Dryden’s article is fascinating, and his reference to basketball is interesting too (and he clearly understands basketball and what the 3-point shot has done to the game.) Basketball has changed its rules in modern times more than any of major sport I can think of, all in an effort to keep the game balanced and entertaining.
The point Dryden is trying to make is that a larger NHL net would do for the NHL what the 3-point shot did for the NBA; open the game up, make it more visually interested, use more of the court/ice, and rebalance the importance of all players. He’s very likely right, but the question is, how many goals is the correct number?
Right now the NHL averages about six goals per game. The record is eight, in 1981-1982. That’s a very large difference; it was in 81-82 that The Great One set the goal record of 92, and a points record of 212 only he has surpassed. Gretzky was still preposterously beyond anyone else, but consider that the #2 man in points, Mike Bossy, picked up 147; as of this year, it’s been 25 years since anyone had that many points or really anywhere near it. I’m not sure if eight goals a game is the right number, and I’m quite sure it’s not 5.14, which it was in 2004 before they made a few small changes to try to increase it. I suspect it’s higher than six, though.
This is a really good point. Actually it’s everything. All major pro sports are MUCH better played now than they used to be, in part because the information is there. They used to look at a guy and say “I think he’s a little slow,” but now they know that he turns to his left in a circle that’s 4.87m in diameter and that in the NHL you’d better cut that to 4.7m or else you’re going to get absolutely murdered every time that guy is out there, because the other team knows he’s just a tiny bit too slow to that side and they’ll exploit it. In a time when there are million dollars decisions and the info is there for the taking and in your database, it will be used.
Now, having said that, the number of shots per game is phenomenally consistent. In the high water scoring year of 81-82 teams took 31.1 SPG; in 2019-2020 it was 31.3, so it’s not that fewer shots are being take now.
I don’t see how it’s necessarily clear that reductions in talent make goal totals go up. The single greatest percentage increase in expansion was the 1967 doubling of the league, from six teams to twelve, which resulted in… no increase at all in goals. Goals only climbed later on, steadily increasing until the high water mark in 1981-1982, with no obvious connection to expansion. The 1979 expansion from 17 to 21 teams when the WHA was absorbed resulted in no increase that year, but then it went up the next year, and then when the league started expanding again in the 90s, goals per game started dropping to levels not seen in decades. (Incidentally, Mario Lemieux’s career and amazing accomplishments don’t line up with expansion effects at all.) One could just as easily argue that less talent results in fewer goals. It’s a theory with just as much support. One does not see whole scads of goals being scored in AHL play, after all.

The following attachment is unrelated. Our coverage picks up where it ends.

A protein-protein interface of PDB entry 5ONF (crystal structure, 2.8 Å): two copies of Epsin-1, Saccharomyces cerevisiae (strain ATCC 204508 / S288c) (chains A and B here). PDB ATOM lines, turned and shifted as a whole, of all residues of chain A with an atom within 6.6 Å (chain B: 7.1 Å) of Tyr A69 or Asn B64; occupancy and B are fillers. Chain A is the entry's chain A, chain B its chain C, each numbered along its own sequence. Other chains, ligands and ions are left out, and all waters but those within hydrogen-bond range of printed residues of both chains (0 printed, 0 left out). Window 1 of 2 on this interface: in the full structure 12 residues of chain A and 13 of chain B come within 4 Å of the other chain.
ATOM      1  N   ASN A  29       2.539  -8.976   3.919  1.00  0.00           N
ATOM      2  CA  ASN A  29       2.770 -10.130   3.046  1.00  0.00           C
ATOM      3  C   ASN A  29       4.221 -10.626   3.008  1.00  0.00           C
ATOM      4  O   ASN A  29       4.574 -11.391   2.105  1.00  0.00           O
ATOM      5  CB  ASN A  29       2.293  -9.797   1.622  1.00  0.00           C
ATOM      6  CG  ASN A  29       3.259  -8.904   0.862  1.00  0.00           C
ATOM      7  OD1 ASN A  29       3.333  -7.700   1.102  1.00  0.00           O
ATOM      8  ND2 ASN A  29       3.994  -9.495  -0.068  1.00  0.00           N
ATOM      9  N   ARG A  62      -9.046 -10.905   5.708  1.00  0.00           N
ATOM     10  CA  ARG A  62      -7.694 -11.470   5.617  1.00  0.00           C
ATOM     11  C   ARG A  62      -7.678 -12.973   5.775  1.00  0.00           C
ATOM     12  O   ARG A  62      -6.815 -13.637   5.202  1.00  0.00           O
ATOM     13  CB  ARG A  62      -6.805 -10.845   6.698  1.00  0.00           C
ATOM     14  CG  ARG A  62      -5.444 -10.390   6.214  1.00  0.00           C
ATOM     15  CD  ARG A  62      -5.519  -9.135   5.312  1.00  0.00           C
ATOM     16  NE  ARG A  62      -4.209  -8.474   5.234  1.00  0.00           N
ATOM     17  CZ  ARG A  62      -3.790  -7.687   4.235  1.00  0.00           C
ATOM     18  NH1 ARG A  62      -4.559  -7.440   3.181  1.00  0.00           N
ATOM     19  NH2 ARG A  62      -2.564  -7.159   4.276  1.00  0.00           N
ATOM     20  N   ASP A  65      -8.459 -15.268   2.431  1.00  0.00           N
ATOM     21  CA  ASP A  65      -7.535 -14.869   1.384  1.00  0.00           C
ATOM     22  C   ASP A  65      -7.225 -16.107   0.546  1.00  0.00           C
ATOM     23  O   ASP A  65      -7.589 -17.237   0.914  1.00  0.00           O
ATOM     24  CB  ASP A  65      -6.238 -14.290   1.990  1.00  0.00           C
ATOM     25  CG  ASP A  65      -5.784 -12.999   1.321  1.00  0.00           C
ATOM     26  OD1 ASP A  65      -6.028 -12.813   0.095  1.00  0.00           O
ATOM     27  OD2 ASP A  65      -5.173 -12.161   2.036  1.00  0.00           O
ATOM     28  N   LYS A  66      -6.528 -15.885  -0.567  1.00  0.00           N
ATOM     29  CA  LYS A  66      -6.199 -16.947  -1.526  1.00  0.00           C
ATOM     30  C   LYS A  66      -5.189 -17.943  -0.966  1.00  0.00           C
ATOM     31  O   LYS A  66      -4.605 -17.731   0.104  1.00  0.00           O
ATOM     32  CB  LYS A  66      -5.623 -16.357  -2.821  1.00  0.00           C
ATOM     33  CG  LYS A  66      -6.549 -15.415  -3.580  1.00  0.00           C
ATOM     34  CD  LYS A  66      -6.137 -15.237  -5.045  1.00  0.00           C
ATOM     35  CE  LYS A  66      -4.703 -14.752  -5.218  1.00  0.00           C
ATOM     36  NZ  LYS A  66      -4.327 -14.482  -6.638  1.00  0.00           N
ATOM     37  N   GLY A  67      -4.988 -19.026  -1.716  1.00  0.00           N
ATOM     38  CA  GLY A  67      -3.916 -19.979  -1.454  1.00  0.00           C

Good points all @RickJay. Your grip on pro sports is amazing.
FYI … I wasn’t supporting @Keith1’s contention, just explaining what I thought he meant. IANA soccer/futbol expert, but ISTM it’s surprising how effective futbol goalies are vs the obvious size difference between a futbol goal and an ice hockey or lacrosse goal.
ISTM Dryden’s got a point that hockey goal-scoring has gotten constipated with the frequent scrum in front of the crease. The scoring is still happening, but it feels more like random shots slide in somehow after bouncing off 2 oblivious players who’re successfully crowding the net. And getting an “assist” for their efforts. Sheesh!
Contrast that with things like the amazing Al MacInnes’ (Go Blues!) slapshot that goalies could see but could not stop. That was exciting to watch; the current frenzied flailing at one another and the puck a foot outside the goalie’s reach is not.
I’m not persuaded the goalie simply statically filling the goal is the problem, nor that increasing the size of the goal would fix it. Or at least that alone wouldn’t fix it. Maybe they need a larger goal and a larger painted area in front of the goal that’s off limits to any player except the goalie. Anybody else skating into the forbidden zone is a (possibly delayed) penalty. Or something.
But I do agree the game needs some tweaks. It also needs reliable aggressive refereeing. Either the rules are the rules followed by everyone enforced all the time, or the rules should simply be abandoned. Search ‘em for switchblades and zip guns before the game then let the carnage begin. [/sarcasm’]
I didn’t say reductions in talent, I said disparities in talent. Both at a team level (best team against worst team) and at a player level (best players against worst players). There is much more parity in today’s NHL due to the salary cap, improvements in scouting, the phasing out of sub-optimal player types like goons, a wider international talent pool to draw from. Expansion teams are also given a much better pool of talent to build their teams from (see Vegas Golden Knights) Of course, an emphasis on team defensive play is also a great equalizer.
The six-team expansion of 1967 wasn’t really a factor because the NHL placed all the expansion teams in their own division and their own playoff bracket. (The St. Louis Blues did not make multiple Stanley Cup finals appearances because they were the 2nd best team in the league.) The 90s expansions were blunted because the clutch-and-grab era of low scoring hockey was already coming into play.
Outside of just expansion, there were perpetually bad teams in the 70s and 80s, who went years missing the playoffs in an era where almost everyone made the playoffs: The Scouts/Rockies/Devils, the Golden Seals, the 70s Caps, the Detroit Dead Things, the Maple Laffs, the Hartford Failures, the pre-Hawerchuk Jets, the pre-Lemieux Pens. The NHL had divisions of five teams, and it wasn’t uncommon for there to be a 40-60 point difference between first and last. Playing against these teams allowed elite players to pump their scoring totals, even it didn’t lead to big gains in scoring league-wide. While Gretzky was notching multiple 200+ point seasons, some of those bad teams he was playing against couldn’t ice a single skater with more than 70, or even more than 60 points.